“All right, Rajani. Approximately ninety minutes ago, we received a second note from the Manticorans. Under the circumstances, the fact that we decided to opt for a ‘reasoned and deliberate’ response to their original complaint — and refused to let anyone think we were allowing ourselves to be rushed by any Manticoran demands — may have been less optimal than we’d thought. I don’t imagine getting our response to their first note a couple of days after they banged off their second note to us is going to amuse Queen Elizabeth and her prime minister very much.
“And the reason they’ve sent us this second note is that when Admiral Gold Peak arrived in New Tuscany she issued exactly the demands the Manties had warned us about in their first note. She demanded that Byng stand down his ships and permit Manticoran boarding parties to sequester and examine their sensor data relative to the destruction of three of her destroyers. She also informed him that the Star Empire of Manticore intended to insist upon an open examination of the facts and intended to hold the guilty parties responsible under the appropriate provisions of interstellar law for the unprovoked destruction of their ships and the deaths of their personnel. And” — Kolokoltsov allowed his eyes to flip sideways to Abruzzi for a moment — “it would appear it wasn’t all part of some sort of propaganda maneuver on their part, after all.”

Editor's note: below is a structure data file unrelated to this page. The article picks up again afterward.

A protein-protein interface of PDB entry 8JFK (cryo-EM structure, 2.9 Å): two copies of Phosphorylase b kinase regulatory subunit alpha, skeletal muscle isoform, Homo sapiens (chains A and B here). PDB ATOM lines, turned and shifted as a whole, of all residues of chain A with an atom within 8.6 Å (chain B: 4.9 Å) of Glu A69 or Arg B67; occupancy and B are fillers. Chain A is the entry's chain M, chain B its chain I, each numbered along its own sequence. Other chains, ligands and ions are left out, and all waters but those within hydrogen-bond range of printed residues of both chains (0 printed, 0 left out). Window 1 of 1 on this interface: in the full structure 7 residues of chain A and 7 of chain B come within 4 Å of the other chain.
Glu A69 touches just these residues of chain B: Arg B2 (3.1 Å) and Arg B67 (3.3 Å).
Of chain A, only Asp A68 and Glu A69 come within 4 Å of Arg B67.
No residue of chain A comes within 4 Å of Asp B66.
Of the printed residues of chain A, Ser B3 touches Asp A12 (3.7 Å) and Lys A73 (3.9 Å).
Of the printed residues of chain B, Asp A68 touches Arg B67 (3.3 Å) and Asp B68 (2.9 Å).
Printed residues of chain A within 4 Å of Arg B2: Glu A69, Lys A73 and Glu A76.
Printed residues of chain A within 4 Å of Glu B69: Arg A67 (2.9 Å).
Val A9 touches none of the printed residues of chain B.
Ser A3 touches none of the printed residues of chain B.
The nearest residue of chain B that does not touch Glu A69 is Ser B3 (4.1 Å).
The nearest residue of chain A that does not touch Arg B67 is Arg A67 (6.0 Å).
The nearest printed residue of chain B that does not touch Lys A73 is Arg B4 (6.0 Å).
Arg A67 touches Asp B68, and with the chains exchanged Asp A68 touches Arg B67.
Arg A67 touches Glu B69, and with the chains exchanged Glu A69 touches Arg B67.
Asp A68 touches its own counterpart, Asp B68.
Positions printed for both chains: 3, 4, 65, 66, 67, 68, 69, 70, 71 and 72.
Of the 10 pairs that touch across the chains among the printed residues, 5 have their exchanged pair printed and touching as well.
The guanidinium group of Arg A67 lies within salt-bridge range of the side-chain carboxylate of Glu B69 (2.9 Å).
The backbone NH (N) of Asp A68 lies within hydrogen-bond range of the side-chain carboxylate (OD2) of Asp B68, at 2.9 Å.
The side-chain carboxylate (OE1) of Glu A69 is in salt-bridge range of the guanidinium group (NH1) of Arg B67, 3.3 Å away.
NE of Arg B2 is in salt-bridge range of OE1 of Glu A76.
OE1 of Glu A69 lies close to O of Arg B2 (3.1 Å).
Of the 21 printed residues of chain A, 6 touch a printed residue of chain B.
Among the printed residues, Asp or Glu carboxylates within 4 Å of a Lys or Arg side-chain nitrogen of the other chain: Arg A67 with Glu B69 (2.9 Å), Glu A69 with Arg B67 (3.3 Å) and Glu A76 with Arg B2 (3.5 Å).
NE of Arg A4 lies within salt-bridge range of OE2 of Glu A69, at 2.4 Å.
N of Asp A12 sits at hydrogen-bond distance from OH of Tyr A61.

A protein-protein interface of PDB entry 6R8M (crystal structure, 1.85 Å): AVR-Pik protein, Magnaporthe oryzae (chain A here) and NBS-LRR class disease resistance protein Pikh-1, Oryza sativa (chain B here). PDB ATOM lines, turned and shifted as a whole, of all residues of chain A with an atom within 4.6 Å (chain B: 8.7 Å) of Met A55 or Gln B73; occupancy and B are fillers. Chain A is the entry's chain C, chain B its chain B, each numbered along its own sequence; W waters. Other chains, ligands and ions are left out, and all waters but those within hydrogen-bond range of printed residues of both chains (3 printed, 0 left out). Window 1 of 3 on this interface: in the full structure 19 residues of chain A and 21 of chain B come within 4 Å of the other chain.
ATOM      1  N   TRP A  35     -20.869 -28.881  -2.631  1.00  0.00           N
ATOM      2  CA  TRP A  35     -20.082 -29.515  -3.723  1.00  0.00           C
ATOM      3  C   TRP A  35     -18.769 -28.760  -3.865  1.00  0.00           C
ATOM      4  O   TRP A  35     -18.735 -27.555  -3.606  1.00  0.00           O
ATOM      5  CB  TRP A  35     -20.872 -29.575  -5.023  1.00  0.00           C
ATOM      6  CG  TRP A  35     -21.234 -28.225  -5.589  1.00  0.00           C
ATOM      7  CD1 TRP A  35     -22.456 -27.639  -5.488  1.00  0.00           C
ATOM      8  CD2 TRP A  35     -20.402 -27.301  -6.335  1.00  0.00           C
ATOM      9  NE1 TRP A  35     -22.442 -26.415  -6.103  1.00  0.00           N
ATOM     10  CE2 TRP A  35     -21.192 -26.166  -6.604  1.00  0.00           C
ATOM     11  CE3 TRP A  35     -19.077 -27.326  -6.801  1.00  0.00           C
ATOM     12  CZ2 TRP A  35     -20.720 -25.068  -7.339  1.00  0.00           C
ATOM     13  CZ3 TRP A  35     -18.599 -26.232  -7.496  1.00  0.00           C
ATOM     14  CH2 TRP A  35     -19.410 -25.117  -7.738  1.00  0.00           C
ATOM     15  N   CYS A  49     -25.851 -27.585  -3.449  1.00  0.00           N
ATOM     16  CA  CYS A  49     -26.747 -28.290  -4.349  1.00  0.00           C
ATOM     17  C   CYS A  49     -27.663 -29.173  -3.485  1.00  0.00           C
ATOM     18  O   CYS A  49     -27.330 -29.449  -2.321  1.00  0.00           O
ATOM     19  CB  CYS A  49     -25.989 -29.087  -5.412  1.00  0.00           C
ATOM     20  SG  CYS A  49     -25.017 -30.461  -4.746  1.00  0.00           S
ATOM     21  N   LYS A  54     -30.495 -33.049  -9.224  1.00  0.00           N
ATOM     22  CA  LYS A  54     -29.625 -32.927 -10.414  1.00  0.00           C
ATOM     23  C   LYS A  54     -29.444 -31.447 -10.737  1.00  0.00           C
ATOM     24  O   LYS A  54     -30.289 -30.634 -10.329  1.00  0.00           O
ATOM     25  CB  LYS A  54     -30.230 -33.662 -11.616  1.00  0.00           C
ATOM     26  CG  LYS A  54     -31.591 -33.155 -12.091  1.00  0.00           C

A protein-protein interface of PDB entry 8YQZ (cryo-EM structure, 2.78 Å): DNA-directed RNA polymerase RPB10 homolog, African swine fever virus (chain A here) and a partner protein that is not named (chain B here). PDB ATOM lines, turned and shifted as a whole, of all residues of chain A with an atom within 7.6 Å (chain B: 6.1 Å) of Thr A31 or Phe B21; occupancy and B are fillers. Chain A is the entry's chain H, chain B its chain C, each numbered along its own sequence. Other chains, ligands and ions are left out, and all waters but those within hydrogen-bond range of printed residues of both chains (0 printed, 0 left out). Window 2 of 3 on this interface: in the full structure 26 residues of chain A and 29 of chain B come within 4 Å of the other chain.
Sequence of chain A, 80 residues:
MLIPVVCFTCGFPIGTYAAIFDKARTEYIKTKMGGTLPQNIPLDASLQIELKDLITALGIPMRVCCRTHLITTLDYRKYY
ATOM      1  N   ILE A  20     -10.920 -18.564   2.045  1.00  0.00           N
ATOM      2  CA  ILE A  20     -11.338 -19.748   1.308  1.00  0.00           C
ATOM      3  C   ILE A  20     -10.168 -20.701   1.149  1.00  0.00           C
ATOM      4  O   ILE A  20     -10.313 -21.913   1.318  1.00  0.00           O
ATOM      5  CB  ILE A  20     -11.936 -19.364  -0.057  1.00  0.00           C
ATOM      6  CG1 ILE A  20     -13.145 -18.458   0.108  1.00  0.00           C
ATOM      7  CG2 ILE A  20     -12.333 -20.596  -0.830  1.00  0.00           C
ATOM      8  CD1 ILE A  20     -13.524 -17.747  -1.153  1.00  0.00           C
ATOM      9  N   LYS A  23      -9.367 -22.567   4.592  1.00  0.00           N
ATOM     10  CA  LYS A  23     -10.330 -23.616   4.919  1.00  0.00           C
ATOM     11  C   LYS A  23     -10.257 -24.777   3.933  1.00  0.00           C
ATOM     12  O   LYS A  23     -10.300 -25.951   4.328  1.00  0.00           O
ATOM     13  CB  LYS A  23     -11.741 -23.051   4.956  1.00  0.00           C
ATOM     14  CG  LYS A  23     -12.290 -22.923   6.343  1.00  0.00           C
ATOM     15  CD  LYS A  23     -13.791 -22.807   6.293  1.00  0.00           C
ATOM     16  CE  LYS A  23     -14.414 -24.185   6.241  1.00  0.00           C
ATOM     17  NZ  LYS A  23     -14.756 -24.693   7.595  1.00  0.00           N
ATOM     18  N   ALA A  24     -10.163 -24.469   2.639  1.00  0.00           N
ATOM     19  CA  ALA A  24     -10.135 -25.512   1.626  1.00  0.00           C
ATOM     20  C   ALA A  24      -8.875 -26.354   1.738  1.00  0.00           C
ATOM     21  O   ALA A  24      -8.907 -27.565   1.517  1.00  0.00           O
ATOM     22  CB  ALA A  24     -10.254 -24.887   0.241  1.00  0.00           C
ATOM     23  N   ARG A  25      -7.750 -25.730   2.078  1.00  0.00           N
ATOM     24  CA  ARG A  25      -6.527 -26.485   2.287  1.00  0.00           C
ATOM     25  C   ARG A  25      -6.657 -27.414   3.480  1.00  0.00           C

“I don’t –” Rajampet’s wrinkled face was darken and his eyes glittered with fury. “I can’t believe anyone — even Manties! — would be stupid enough to really issue demands to the Solarian Navy! They’d have to be out of — I mean, surely this Gold Peak couldn’t possibly have thought she’d get away with that? If Byng blew her damned ships into orbital debris, the only person she’s got to blame for it is –”
“Oh, he didn’t blow up any of her ships, Rajani,” Kolokoltsov said coldly. “Despite the fact that she had only six battlecruisers and he had seventeen, she blew his flagship into . . . what was it you called it? Ah, yes! Into ‘orbital debris.'”
Rajampet froze in mid-tirade, staring at Kolokoltsov in disbelief.
“Oh, my God,” Omosupe Quartermain said quietly.